- Source: THE BROOKLYN RAIL
- Author: David Whelan
- Date: DECEMBER 13, 2023
- Format: DIGITAL
Eric N. Mack
Eric N. Mack’s current exhibition at Paula Cooper Gallery demonstrates a virtuosic understanding of fabric’s material characteristics, as well as its emotional range. Mack creates forms by hanging found fabric on solid supports such as the frame of a painting or a free-hanging armature. On a technical level, this demands close attentiveness to the visual qualities of fabric: color, pattern, texture. But so too Mack’s work requires an understanding of the way fabric moves and interacts with gravity, its structure and weight. Together, these elements make us palpably aware of the contingency and delicacy of all things, offering a chance to rethink our own relationship with the world we inhabit.
Upon entering the exhibition I was immediately drawn to Satin and Fluid Evening Dresses (2023), a small, mobile-like sculpture in the gallery’s left corner, slender and willowy. A fluorescent yellow handkerchief folds across one branch of the armature, while a patterned scarf drapes around another. Towards the center, a long blue bolt of fabric pours downward, gently brushing the floor. Mack places these fabrics with deceptive ease. The sculpture felt sparse at first, the composition attenuated, but it was this sense of lack that lured me in for a closer look. And it was here, at close quarters with the work, that I began to appreciate Mack’s gift for bridging the gap between sculpture and painting. While traditional mobiles typically balance light and heavy elements, Mack’s fabrics are practically weightless. Mack responds to this sculptural situation with painterly solutions, drawing our attention to the visual weight of each constituent part, a quality shaped by pattern, texture, edge, and color, rather than obdurate mass.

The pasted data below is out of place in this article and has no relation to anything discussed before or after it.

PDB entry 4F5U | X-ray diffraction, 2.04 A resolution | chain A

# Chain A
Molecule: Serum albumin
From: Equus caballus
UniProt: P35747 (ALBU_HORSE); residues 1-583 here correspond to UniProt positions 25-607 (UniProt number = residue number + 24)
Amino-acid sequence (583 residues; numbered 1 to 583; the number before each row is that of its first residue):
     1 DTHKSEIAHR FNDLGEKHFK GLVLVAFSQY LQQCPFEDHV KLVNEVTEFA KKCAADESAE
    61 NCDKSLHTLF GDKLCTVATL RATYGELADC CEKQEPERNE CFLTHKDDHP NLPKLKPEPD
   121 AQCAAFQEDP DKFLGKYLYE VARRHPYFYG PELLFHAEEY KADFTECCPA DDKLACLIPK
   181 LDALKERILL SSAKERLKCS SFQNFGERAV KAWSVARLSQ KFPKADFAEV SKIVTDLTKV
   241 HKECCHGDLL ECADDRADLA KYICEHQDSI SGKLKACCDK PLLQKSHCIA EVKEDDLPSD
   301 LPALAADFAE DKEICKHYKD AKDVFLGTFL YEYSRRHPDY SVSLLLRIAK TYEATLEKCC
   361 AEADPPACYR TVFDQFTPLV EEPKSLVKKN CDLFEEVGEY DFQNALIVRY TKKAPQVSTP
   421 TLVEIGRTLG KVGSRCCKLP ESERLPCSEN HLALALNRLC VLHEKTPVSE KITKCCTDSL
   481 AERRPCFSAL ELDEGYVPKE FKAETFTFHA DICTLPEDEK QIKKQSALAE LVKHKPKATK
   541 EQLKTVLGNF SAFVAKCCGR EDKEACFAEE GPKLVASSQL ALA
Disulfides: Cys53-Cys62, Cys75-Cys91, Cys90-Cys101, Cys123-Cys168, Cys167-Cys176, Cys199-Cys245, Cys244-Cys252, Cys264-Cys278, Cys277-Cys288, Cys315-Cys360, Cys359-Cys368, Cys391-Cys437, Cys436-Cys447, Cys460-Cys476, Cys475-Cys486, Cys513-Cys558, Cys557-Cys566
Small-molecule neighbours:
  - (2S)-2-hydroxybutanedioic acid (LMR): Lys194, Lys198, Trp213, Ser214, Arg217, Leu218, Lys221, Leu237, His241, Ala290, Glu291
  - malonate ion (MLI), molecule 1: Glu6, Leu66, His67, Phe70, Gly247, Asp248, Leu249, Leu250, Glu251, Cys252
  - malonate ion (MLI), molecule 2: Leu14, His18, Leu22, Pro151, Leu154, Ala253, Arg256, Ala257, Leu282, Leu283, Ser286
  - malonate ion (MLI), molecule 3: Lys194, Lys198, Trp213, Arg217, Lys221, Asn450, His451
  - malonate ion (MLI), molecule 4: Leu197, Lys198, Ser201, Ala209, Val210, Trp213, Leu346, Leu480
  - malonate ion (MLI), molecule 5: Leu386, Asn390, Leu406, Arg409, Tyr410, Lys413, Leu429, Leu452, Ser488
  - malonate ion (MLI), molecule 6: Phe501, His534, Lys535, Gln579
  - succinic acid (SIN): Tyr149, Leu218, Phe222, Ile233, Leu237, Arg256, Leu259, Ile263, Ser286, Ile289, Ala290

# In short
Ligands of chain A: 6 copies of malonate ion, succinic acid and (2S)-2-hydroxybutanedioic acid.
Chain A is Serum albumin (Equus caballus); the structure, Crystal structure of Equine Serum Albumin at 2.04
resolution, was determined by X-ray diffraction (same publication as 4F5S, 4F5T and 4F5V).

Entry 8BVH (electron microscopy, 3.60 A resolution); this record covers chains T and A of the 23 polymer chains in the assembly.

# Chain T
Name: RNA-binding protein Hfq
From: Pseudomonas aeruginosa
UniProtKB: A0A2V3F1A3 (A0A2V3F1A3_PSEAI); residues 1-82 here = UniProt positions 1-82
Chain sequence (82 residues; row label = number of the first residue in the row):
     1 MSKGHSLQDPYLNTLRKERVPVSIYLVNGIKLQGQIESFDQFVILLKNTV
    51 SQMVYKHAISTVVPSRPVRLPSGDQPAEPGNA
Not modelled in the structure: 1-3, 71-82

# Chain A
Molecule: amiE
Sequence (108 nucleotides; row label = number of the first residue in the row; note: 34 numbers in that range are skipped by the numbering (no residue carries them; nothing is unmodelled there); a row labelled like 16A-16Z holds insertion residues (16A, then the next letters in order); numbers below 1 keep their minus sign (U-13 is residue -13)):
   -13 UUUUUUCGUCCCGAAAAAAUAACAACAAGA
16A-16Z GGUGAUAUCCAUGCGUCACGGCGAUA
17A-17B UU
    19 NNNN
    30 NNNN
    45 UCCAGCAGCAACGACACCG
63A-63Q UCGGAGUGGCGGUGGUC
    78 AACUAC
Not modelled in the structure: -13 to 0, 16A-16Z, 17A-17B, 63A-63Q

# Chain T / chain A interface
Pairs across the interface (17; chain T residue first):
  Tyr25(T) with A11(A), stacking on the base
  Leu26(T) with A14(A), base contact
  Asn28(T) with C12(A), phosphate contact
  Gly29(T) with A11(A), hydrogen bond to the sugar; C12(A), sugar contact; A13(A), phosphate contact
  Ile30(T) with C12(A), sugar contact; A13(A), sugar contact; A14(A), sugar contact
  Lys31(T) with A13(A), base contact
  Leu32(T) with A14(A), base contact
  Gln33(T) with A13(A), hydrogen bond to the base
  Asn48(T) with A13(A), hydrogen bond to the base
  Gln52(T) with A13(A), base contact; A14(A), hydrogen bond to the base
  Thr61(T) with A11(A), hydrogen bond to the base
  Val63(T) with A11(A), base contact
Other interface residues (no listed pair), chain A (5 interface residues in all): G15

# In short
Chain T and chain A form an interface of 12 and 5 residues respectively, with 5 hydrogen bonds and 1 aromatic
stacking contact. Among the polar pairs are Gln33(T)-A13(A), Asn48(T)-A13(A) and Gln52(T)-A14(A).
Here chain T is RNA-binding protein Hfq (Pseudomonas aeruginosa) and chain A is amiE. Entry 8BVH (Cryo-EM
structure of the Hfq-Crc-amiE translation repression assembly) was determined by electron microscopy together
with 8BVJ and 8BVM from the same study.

2 Time (Sly) (2023), another mobile-like sculpture, is made up of several long pieces of gossamer fabric, pinned together and hung across an armature of horizontal bars. The shape of the piece reminds me of pulled taffy, or laundry draped on a rotary clothesline. Here, we see Mack the colorist, constructing a rich triadic color scheme of bright orange, lavender, and mint green. Each hue leaps from one cloth to the next, mixing and peeking through as if painted in layers, their sheerness balanced out by moments of flat opacity. Looking closely, I noticed sewing pins holding the swaths of fabric together. I was moved by this decision. Using pins to piece things together suggests an ongoing process of invention without a clear beginning or end, much like the uninterrupted pattern of rolling fabric.
Of the works gathered here, 4 Joe Mack (2023) stood out most dramatically. Its materials and their connections give the impression of something really worked through, as if the artist went to a place of true uncertainty and was required to find his way back by grappling with the painting process, showing us his discoveries along the way. I keyed into a pink and white polk-a-dot fabric. Maybe I noticed it because the fabric was familiar, relatable—something my mother would have worn. Following the path of this cloth was like reading a story. Beginning with one end stitched and held in place, the fabric is threaded through the clashing and intermingling mass of the work, and the story ends where it breaks free of this tension, falling gently towards the floor. The pleasure of looking at one of Mack’s works is in following how the disparate parts have come together, traveling the topography of the work, and identifying with the formal dramas the artist creates across its surface.
Mack’s abstractions propose a particular subjectivity, one that is deeply attentive to quality, sense, and surrounding. They show us that abstraction, like every language, is a fluid ever-changing system, made from elastic and malleable relationships. When I look at the work, I can’t help but get wrapped up in the stories: a tear in the fabric, a knot or braid, an unexpected piecing together, a seam that bends across the surface. All of these intuitive decisions by Mack express the range of emotion, the joy and the struggle, of being human, which means feeling the contradictions and tensions of existence as well as the joyous harmonies.